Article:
Health Care for Domestic Staff

Our cook Helene (not her real name) showed me an inflamed lump on her upper left chest one morning. Her last mammography a year ago gave negative results. After finding a good breast clinic offering a cheaper rate within the vicinity, we immediately began the laboratory tests required. Within two weeks time and without unnecessary delay, Helene underwent mastectomy to remove the malignant tumor found in her left breast.
Helene is in her mid fifties, a very good and dependable worker.  She is a single parent who raised her child and gave her a good education by working overseas as domestic helper. She came back recently and was hired in my client's household. Before the Christmas holidays, she shared with me her plans of spending her first paid vacation leave after 1-year of service in my client's household.  She excitedly told me of her plans to fly to Bangkok with her daughter who just graduated from nursing school, recently passed the board and got employed. All these plans had to be cancelled because of the prognosis.

It is the employer's responsibility to provide health coverage for every staff who has completed 6-1 year of service.  Below is a sample of a good health coverage for a household:

Budget Guideline for Health coverage for domestic staff
1.  Screening upon entry                    Chest Xray plus Hepa Profile (for food handlers)
2.  Tests after 1 year employ              Chest Xray, Lipid Profile, Urinalysis, Fecalysis, CBC
                                                           Physical  Check Up by a medical doctor
                                                           Additional:  Mammography (2500) for over 50 years old
3.  Dental check up                            Prophylaxis, dental filling, extraction
4.  Eye check up                                Pair of eyeglasses if needed
5.  Emergency cases                          Work related injuries needing medical attention, illnesses arising while 
                                                          in employ including hospitalization

Apart from the yearly medical examinations, we must also consider the following things:
1.  Provide suitable accomodations - staff quarters must have cross ventillation for good indoor air quality because this prevents virus spreading to everyone. Enough toilet facilities for the size of the household staff especially because the morning household activities are most hectic and we want them observing the proper hygiene before they start work. Provide each staff her own cabinet for personal effects, this helps prevent contamination and keep entire room from mess. 
2.  Provide enough hours of rest and sleep - a good 6-7 hours of sleep at night and an hour of rest in the afternoon will keep their resistance strong. Should work extend beyond the normal hours, we should be considerate enough to provide more hours of rest during the day when work is less hectic for them to recover. It is good to remind them to rest when you know they are overworked on the previous day. Twice a month days off are normal practice in many household but make sure that Sunday work is lighter than the normal weekday- no laundry work and lighter cleaning tasks so that more hands are available to help in the kitchen and dining service. I know many households that take Sunday meals out so staff can have more rest and even have time for their religous observances.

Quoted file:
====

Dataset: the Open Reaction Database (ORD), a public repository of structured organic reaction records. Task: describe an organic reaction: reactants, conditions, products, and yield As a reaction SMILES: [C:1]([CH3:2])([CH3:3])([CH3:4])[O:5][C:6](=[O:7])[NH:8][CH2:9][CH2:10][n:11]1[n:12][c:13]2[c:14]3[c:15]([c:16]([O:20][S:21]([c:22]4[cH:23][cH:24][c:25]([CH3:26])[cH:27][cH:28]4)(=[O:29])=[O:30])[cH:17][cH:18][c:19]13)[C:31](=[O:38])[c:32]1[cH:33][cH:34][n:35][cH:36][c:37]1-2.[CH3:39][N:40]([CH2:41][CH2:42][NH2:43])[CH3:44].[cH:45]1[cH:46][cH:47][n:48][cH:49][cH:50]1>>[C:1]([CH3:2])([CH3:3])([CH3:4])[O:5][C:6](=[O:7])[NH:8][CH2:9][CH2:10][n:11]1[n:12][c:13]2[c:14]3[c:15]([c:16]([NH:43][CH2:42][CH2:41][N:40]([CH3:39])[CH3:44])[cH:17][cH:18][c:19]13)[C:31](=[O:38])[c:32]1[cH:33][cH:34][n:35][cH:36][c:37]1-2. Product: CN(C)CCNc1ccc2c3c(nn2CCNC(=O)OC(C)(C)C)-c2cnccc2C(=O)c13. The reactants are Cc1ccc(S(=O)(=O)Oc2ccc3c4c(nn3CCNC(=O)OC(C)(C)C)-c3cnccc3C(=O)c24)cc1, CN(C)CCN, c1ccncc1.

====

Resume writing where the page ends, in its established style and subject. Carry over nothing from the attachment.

3. Proper work implements and safe work environment-  work should be enjoyable and never be punishing. Let us make sure we provide the right tools to make work easy and efficient. Make it a point to check periodically the tools and equipment we use in the household. 
4.  Regular Training and orientation for health, safety and hygiene - orientation for new hires and semi annual training for entire household will keep everyone on their toes and alert.

Helene's medical expenses for the initial tests, the operation and possible treatment will be shouldered by the employer. Apart from that, she was offered to continue to stay in the house should she chose to, during her convalescence and eventual recovery hopefully. In the same household, we have a trusted driver who, after figuring in a car accident, was prescribed not to drive until given doctor's clearance; he also stayed with us and given another set of tasks in the meantime and proved to be a good male nanny for the growing boys. Below are possible tasks which helpers can do while convalescing:
1.  Kitchen tasks- Help chop vegetables in the kitchen; prepare snacks; set the table, plan the menu if she is knowledgeable: in Helene;s case she will be able to do this; prepare the grocery list.
2.  Nanny tasks- bring to and fetch kids from school, accompany kids in their extra curricular activities.
3.  Laundry tasks - folding clothes and linen
4.  Others - take phone calls, contact service providers and follow up household repairs, accompany workers / contractors while repairs are ongoing.

These tasks may be light but they also take a lot of our time and it would be a great relief when we have somebody to take care of these things. It helps a lot that the staff feel they are able to help around.

The domesic staff take care of our families - they prepare our food, set the table, clean our rooms, wash our clothes and linen - their health is of prime importance to us not only in order that they may be able to render the service we pay for but more importantly because our household health is in their hands. We eat the food they prepare,  what we wear passed through their hands and we breathe the same air, thus we easily catch the virus they spread. 

An ounce of prevention is better than a pound of cure so they say. Let us then make sure we provide them the proper health care, enough hours of rest and sleep, proper accomodations and safe work environment for a happy, healthy household.